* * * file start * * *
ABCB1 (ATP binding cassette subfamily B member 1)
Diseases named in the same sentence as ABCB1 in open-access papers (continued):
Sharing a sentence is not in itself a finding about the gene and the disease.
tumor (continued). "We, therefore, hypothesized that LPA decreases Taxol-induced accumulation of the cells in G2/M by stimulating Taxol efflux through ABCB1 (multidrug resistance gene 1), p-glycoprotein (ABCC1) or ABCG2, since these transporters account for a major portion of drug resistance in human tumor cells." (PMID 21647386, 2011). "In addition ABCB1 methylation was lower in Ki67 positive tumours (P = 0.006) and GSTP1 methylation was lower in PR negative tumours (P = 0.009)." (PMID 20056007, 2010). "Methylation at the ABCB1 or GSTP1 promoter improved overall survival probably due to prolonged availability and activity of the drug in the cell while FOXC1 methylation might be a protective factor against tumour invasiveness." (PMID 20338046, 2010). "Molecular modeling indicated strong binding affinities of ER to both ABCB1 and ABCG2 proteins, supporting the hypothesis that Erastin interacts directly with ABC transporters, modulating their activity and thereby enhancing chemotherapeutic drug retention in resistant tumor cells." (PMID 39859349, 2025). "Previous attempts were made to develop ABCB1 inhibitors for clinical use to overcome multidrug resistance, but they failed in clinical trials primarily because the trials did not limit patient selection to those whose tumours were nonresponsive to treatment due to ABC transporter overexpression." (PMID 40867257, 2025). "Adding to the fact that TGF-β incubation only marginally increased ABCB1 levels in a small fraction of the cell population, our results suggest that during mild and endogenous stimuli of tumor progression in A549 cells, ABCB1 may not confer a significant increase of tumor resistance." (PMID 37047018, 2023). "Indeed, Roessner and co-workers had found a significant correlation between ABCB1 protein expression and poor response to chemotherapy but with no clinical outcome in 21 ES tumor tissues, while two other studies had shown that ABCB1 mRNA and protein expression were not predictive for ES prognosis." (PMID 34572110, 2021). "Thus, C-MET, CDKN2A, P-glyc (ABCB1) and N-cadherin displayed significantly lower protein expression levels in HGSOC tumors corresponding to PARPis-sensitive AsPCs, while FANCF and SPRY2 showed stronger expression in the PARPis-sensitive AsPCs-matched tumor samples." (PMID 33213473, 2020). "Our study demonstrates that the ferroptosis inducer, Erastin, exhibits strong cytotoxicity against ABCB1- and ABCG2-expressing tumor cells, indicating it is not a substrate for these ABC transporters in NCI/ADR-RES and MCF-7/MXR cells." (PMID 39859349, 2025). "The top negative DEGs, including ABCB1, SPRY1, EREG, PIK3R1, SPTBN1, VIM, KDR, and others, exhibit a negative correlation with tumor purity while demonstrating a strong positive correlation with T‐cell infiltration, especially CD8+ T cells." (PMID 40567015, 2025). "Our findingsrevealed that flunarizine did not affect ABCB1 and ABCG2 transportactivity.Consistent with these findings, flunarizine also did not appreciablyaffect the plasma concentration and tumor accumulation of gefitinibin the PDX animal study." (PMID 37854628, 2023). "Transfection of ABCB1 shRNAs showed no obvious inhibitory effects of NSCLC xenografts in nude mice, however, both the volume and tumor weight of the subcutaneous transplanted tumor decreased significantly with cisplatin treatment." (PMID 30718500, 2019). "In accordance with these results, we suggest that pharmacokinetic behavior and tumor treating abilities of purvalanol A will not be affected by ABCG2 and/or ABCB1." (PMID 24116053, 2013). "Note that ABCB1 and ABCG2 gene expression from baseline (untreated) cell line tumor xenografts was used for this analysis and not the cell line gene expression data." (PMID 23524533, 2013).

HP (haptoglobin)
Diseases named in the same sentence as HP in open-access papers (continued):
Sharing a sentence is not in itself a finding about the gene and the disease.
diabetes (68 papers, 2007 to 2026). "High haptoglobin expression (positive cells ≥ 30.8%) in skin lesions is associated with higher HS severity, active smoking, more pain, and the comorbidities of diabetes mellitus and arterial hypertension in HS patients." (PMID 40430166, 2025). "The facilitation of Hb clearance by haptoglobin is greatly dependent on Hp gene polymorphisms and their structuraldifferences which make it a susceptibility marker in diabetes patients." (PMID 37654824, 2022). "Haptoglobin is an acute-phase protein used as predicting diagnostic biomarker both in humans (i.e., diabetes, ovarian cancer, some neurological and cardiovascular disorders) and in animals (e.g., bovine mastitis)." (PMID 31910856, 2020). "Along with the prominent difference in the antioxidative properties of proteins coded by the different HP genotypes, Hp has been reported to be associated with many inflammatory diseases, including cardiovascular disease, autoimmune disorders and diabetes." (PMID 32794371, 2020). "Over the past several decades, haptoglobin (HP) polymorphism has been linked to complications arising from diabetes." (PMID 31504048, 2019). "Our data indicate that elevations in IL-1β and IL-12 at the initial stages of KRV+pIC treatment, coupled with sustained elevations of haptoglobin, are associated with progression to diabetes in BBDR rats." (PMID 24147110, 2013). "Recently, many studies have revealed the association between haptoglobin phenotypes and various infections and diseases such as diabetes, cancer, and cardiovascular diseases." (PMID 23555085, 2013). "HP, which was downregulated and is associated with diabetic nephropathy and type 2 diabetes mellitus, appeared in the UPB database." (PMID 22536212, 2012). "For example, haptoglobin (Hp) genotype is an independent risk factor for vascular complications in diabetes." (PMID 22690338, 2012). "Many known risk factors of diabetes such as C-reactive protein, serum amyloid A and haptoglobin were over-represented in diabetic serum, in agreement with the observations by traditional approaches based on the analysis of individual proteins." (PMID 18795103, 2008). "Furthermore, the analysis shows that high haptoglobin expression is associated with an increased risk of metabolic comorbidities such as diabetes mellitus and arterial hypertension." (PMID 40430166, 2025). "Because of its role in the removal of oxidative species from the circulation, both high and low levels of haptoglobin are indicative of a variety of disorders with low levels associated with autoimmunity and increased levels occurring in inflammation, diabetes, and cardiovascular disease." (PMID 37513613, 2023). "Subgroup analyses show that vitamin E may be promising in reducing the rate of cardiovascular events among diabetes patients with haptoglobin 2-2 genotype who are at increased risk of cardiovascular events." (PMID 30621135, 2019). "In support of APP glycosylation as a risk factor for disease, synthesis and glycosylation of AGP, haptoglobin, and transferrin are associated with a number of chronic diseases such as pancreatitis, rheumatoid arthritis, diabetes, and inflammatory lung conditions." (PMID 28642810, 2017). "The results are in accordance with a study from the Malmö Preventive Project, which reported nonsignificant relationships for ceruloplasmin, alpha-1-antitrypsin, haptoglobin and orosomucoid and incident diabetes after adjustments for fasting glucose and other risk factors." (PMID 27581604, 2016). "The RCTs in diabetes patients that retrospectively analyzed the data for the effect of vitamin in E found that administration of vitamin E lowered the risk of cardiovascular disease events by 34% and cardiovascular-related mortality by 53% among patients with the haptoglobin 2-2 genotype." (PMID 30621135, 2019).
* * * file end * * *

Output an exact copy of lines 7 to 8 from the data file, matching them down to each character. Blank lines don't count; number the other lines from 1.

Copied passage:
Sharing a sentence is not in itself a finding about the gene and the disease.
diabetes (68 papers, 2007 to 2026). "High haptoglobin expression (positive cells ≥ 30.8%) in skin lesions is associated with higher HS severity, active smoking, more pain, and the comorbidities of diabetes mellitus and arterial hypertension in HS patients." (PMID 40430166, 2025). "The facilitation of Hb clearance by haptoglobin is greatly dependent on Hp gene polymorphisms and their structuraldifferences which make it a susceptibility marker in diabetes patients." (PMID 37654824, 2022). "Haptoglobin is an acute-phase protein used as predicting diagnostic biomarker both in humans (i.e., diabetes, ovarian cancer, some neurological and cardiovascular disorders) and in animals (e.g., bovine mastitis)." (PMID 31910856, 2020). "Along with the prominent difference in the antioxidative properties of proteins coded by the different HP genotypes, Hp has been reported to be associated with many inflammatory diseases, including cardiovascular disease, autoimmune disorders and diabetes." (PMID 32794371, 2020). "Over the past several decades, haptoglobin (HP) polymorphism has been linked to complications arising from diabetes." (PMID 31504048, 2019). "Our data indicate that elevations in IL-1β and IL-12 at the initial stages of KRV+pIC treatment, coupled with sustained elevations of haptoglobin, are associated with progression to diabetes in BBDR rats." (PMID 24147110, 2013). "Recently, many studies have revealed the association between haptoglobin phenotypes and various infections and diseases such as diabetes, cancer, and cardiovascular diseases." (PMID 23555085, 2013). "HP, which was downregulated and is associated with diabetic nephropathy and type 2 diabetes mellitus, appeared in the UPB database." (PMID 22536212, 2012). "For example, haptoglobin (Hp) genotype is an independent risk factor for vascular complications in diabetes." (PMID 22690338, 2012). "Many known risk factors of diabetes such as C-reactive protein, serum amyloid A and haptoglobin were over-represented in diabetic serum, in agreement with the observations by traditional approaches based on the analysis of individual proteins." (PMID 18795103, 2008). "Furthermore, the analysis shows that high haptoglobin expression is associated with an increased risk of metabolic comorbidities such as diabetes mellitus and arterial hypertension." (PMID 40430166, 2025). "Because of its role in the removal of oxidative species from the circulation, both high and low levels of haptoglobin are indicative of a variety of disorders with low levels associated with autoimmunity and increased levels occurring in inflammation, diabetes, and cardiovascular disease." (PMID 37513613, 2023). "Subgroup analyses show that vitamin E may be promising in reducing the rate of cardiovascular events among diabetes patients with haptoglobin 2-2 genotype who are at increased risk of cardiovascular events." (PMID 30621135, 2019). "In support of APP glycosylation as a risk factor for disease, synthesis and glycosylation of AGP, haptoglobin, and transferrin are associated with a number of chronic diseases such as pancreatitis, rheumatoid arthritis, diabetes, and inflammatory lung conditions." (PMID 28642810, 2017). "The results are in accordance with a study from the Malmö Preventive Project, which reported nonsignificant relationships for ceruloplasmin, alpha-1-antitrypsin, haptoglobin and orosomucoid and incident diabetes after adjustments for fasting glucose and other risk factors." (PMID 27581604, 2016). "The RCTs in diabetes patients that retrospectively analyzed the data for the effect of vitamin in E found that administration of vitamin E lowered the risk of cardiovascular disease events by 34% and cardiovascular-related mortality by 53% among patients with the haptoglobin 2-2 genotype." (PMID 30621135, 2019).